• mark code groups which contain GREASE values, but ignore the positions of GREASE values within those groups - an intermediary approach.

RFC 8701 states that:

Implementations SHOULD balance diversity in GREASE advertisements with determinism. For example, a client that randomly varies GREASE value positions for each connection may only fail against a broken server with some probability. This risks the failure being masked by automatic retries. A client that positions GREASE values deterministically over a period of time (such as a single software release) stresses fewer cases but is more likely to detect bugs from those cases.

Following this guideline, Chromium places GREASE values at fixed positions within each list, including the extensions list, even as most real extensions are shuffled. This is what informed the choice of including GREASE positions in NJA3v1 (an exception is made for extensions codes, which are all sorted to simplify implementation). Future versions of NJA3 will ignore GREASE positions if other TLS implementations will be found to randomize them.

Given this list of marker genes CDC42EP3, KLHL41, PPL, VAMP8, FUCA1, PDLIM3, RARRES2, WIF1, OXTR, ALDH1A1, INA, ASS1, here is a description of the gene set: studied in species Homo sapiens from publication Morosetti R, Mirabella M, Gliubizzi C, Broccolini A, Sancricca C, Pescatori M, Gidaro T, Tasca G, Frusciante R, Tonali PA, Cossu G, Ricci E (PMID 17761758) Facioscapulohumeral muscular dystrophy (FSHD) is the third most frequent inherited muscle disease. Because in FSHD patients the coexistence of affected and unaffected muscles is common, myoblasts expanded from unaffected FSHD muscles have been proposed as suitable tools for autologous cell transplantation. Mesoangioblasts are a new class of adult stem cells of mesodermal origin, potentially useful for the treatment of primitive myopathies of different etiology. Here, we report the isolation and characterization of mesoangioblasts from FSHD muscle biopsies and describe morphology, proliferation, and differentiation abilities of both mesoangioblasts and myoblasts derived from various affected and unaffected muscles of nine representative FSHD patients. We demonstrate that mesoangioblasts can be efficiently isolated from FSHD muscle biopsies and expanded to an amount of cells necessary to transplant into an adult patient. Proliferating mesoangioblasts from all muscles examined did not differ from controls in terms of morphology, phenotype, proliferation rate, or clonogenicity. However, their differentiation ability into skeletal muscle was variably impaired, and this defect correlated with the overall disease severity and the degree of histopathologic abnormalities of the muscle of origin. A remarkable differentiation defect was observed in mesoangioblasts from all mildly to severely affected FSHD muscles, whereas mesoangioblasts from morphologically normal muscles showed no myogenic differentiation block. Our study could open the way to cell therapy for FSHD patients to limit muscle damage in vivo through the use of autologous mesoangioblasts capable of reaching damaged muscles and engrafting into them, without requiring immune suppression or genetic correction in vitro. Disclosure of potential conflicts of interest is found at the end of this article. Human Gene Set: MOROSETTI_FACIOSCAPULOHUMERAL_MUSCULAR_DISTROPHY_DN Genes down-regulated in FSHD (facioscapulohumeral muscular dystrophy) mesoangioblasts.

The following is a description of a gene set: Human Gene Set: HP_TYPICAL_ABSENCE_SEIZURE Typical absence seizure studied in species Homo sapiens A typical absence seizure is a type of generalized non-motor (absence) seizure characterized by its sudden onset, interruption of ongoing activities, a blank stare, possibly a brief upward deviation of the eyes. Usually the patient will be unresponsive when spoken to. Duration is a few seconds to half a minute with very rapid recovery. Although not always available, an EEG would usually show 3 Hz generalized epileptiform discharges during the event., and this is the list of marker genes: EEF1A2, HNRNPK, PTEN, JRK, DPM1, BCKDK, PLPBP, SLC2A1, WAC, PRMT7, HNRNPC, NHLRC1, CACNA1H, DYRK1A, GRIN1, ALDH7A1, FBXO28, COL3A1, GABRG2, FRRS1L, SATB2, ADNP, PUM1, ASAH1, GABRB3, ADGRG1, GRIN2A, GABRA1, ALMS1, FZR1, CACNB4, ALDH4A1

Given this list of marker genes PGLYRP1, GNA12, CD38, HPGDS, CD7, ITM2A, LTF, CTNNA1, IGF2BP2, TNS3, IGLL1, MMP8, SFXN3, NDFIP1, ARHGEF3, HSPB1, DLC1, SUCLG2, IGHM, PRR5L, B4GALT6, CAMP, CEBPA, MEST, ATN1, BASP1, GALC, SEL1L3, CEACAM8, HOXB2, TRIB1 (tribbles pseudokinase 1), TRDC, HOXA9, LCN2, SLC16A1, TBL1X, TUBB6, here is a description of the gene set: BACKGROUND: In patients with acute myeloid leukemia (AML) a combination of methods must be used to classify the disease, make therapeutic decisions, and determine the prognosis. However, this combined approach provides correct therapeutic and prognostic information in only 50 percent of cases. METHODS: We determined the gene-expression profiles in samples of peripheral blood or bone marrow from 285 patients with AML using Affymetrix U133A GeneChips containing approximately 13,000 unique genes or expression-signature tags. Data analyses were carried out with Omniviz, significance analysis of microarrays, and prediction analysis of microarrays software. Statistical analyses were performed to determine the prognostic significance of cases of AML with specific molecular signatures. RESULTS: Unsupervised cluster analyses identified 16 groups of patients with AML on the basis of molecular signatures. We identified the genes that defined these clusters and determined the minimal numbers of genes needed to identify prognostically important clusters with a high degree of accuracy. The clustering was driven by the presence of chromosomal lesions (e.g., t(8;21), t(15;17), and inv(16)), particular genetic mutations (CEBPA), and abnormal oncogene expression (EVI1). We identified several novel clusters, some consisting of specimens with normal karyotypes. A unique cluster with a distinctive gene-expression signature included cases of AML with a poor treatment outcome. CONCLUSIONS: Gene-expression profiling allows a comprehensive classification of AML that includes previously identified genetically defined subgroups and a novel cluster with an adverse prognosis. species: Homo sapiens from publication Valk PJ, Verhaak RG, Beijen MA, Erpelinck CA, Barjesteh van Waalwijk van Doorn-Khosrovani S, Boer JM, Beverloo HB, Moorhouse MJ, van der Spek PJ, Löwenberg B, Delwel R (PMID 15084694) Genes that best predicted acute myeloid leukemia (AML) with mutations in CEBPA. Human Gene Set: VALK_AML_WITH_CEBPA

On a final note, string-based fingerprinting is fundamentally limited compared to a function-based approach. More advanced fingerprinting solutions store the entire Client Hello message and provide it as input to one or more client detection functions, the output of which can include a confidence level. In addition to TLS parameters and their order, such functions can make use of values within conditional extensions, as well as any perceivable patterns in the TLS implementation's behavior. Other messages in the TLS connection could also be used for fingerprinting - see the Future work section in "The use of TLS in Censorship Circumvention":

Client Hello messages provide a rich amount of features useful in fingerprinting TLS implementations, but there are other messages in the TLS connection that could be used to detect or block tools. For instance, once the connection is established and sends encrypted records, the lengths of these encrypted records may reveal differences between implementations


The first implementation is written in Go and can be found here. This code is part of TLS Client Hello Mirror, a live instance of which is running at, which will (among other things) generate the NJA3 fingerprint of any HTTPS or Gemini client you connect to it.